With the launch of the Apple iPad2, a shot has been fired across the bow of other manufacturers to keep up with the market leader. As the incumbent leader, the success of the iPad has been felt both by consumers and industry alike. But Apple is not alone, with many other vendors selling tablets including HP, RIM, Samsung, and Motorola. The early verdict for physicians and other clinical users appears to be strongly in favor of the tablet form factor for healthcare.
At the launch of the iPad2, Dr. John Halamka, Beth Israel Deaconess Medical Center CIO described how physicians in his facility are using iPads at the point of care to interact with patients. mHealth (or mobile health) conferences and interest in mobile applications is growing very rapidly. One has to wonder what the future mobile tablet technologies will enable.
On the one hand, having a wireless or 4G connected tablet device with anywhere access to the Internet is very attractive. The ability to run an EHR directly off a tablet using a browser and touch or pen type input makes good sense for certain types of encounters. Using templates or pick lists are also easy in a device with this form factor. However there is also an ideal size that lends itself to specific functions. The 9.7″ display of the iPad makes it very effective for reading documents and managing larger amounts of information. Samsung’s Galaxy tablet has a 7″ diagonal screen and a form factor that fits more easily into a lab coat pocket, but as a result is more limited in terms of dense information. Samsung is preparing the launch of their Galaxy 2 tablet which is anticipated to more closely approximate the size of the iPad2. The HP Slate 500 falls somewhere in between the the Samsung and Apple devices with a diagonal screen size of 8.9″.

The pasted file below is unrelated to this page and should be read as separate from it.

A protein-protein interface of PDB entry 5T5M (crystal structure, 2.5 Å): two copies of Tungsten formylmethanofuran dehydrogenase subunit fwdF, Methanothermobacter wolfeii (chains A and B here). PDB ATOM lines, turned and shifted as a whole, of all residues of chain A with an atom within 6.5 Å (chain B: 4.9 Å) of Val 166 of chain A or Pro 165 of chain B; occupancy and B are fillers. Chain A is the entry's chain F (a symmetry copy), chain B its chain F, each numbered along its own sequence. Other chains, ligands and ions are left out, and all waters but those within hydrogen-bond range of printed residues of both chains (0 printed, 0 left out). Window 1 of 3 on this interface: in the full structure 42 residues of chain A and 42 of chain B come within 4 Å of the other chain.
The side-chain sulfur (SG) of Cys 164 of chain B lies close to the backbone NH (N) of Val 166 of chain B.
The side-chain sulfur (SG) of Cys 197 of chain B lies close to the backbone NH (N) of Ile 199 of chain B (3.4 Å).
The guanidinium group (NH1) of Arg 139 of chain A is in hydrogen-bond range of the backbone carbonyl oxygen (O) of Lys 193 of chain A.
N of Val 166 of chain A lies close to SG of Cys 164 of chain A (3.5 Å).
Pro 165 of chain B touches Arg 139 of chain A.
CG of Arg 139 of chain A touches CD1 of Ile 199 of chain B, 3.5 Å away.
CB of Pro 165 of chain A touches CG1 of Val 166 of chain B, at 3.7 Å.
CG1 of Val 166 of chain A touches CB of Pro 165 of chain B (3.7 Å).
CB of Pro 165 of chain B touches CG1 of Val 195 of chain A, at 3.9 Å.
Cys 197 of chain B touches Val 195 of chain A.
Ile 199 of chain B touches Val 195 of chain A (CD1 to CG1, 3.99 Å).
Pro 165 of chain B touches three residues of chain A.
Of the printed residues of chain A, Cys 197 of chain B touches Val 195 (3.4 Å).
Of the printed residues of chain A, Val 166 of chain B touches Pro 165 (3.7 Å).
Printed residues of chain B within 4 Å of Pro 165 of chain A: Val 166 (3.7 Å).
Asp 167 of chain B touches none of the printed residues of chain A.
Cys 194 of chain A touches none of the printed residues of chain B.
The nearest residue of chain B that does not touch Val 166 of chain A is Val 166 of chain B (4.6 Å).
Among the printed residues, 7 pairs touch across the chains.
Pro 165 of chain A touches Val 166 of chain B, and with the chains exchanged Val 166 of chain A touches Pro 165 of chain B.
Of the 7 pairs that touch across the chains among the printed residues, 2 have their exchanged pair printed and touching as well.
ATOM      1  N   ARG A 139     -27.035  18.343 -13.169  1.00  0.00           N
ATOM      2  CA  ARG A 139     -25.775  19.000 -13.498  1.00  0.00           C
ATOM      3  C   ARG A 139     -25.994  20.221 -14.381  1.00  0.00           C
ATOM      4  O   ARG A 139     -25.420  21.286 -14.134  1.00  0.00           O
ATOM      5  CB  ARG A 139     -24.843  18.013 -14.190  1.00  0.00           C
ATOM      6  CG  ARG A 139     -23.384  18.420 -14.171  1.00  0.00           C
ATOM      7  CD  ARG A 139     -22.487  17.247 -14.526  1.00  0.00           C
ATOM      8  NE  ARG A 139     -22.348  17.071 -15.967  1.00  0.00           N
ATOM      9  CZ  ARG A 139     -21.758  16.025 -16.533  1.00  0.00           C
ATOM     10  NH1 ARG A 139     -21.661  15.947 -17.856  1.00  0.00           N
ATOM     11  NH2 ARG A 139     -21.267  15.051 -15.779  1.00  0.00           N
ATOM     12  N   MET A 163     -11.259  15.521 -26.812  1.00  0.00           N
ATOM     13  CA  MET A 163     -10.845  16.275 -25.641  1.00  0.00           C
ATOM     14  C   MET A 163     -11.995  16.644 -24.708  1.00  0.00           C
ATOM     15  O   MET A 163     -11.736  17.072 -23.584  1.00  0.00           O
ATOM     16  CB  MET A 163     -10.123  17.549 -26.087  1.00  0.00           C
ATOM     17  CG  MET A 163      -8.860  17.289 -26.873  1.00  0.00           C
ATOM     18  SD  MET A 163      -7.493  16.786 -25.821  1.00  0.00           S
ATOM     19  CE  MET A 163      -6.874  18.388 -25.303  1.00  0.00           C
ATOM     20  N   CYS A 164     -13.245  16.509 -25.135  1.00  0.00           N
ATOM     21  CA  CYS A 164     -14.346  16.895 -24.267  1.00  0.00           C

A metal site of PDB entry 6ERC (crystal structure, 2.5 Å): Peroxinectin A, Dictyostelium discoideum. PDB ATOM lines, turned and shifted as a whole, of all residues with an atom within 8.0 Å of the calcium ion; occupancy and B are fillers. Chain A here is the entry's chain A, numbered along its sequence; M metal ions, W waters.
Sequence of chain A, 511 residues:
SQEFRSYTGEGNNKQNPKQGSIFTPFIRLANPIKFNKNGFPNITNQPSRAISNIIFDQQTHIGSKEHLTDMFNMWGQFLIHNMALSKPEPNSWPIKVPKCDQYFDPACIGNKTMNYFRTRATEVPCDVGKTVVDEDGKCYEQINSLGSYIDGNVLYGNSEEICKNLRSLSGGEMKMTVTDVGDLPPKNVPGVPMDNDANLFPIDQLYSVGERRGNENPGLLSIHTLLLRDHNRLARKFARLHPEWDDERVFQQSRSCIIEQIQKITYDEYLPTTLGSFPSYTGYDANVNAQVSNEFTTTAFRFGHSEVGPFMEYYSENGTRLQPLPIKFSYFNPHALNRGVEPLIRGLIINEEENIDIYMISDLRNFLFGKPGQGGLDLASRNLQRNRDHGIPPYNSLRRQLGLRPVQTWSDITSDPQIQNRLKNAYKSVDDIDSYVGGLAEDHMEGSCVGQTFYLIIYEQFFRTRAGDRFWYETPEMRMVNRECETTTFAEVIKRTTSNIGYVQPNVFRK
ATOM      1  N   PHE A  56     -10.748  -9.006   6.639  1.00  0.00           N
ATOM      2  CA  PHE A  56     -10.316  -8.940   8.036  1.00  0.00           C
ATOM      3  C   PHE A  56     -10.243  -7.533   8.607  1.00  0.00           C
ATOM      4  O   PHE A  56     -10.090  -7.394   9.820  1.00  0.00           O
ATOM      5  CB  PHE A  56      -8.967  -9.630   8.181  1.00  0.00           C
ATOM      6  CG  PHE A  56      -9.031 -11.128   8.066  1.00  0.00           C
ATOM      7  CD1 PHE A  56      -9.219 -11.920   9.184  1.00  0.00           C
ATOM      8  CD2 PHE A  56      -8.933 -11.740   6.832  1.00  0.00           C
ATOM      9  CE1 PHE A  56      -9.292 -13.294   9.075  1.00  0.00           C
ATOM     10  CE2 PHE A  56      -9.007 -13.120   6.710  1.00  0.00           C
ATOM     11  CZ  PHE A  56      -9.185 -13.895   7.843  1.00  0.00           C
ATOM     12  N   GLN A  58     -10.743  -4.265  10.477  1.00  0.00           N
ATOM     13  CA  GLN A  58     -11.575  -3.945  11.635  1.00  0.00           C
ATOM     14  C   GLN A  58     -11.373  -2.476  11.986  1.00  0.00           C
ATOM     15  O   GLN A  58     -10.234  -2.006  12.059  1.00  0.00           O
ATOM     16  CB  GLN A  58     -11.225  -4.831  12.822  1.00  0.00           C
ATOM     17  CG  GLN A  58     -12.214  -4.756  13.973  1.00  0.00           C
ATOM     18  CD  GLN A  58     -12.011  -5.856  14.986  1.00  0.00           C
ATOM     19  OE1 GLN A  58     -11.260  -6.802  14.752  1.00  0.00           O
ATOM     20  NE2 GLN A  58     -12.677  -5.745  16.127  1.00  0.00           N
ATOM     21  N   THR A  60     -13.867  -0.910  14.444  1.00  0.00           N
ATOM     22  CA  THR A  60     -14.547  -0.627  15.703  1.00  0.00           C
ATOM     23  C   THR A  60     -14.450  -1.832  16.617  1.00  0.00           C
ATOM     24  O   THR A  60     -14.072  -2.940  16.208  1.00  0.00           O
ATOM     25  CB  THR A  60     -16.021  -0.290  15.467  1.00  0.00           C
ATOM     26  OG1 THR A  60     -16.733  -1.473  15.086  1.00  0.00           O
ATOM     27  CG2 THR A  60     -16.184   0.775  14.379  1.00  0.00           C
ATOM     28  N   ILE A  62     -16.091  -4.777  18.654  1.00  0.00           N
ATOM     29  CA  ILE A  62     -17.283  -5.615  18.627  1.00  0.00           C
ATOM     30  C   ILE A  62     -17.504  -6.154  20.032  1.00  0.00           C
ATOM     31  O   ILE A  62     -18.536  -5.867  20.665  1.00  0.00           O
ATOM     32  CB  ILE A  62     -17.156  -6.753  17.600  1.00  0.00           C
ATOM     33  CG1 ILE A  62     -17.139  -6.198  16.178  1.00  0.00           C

As devices get smaller and closer to the size of a smart phone, rather than EHR access tools, it is my belief that they become much better for specialized functions. Apps for everything from clinical calculators to specialized data collection and decision making tools.
Is the mobile tablet-based EHR of the future a very simple user interface with a wide range of apps, each designed for a specific purpose? With secure connectivity, data entered through apps could be published to the EHR, but would not preclude using a different form factor in the exam room – such as a laptop or desktop computer.
What are your thoughts? Do you use a tablet now for clinical purposes? Do you see yourself using a tablet in the future? Click on the ‘Comments’ link below.
This post is the personal opinion of the author and does not necessarily reflect the official policy or position of the American College of Physicians (ACP). ACP does not endorse a specific EHR brand or product and ACP makes no representations, warranties, or assurances as to the accuracy or completeness of the information provided herein.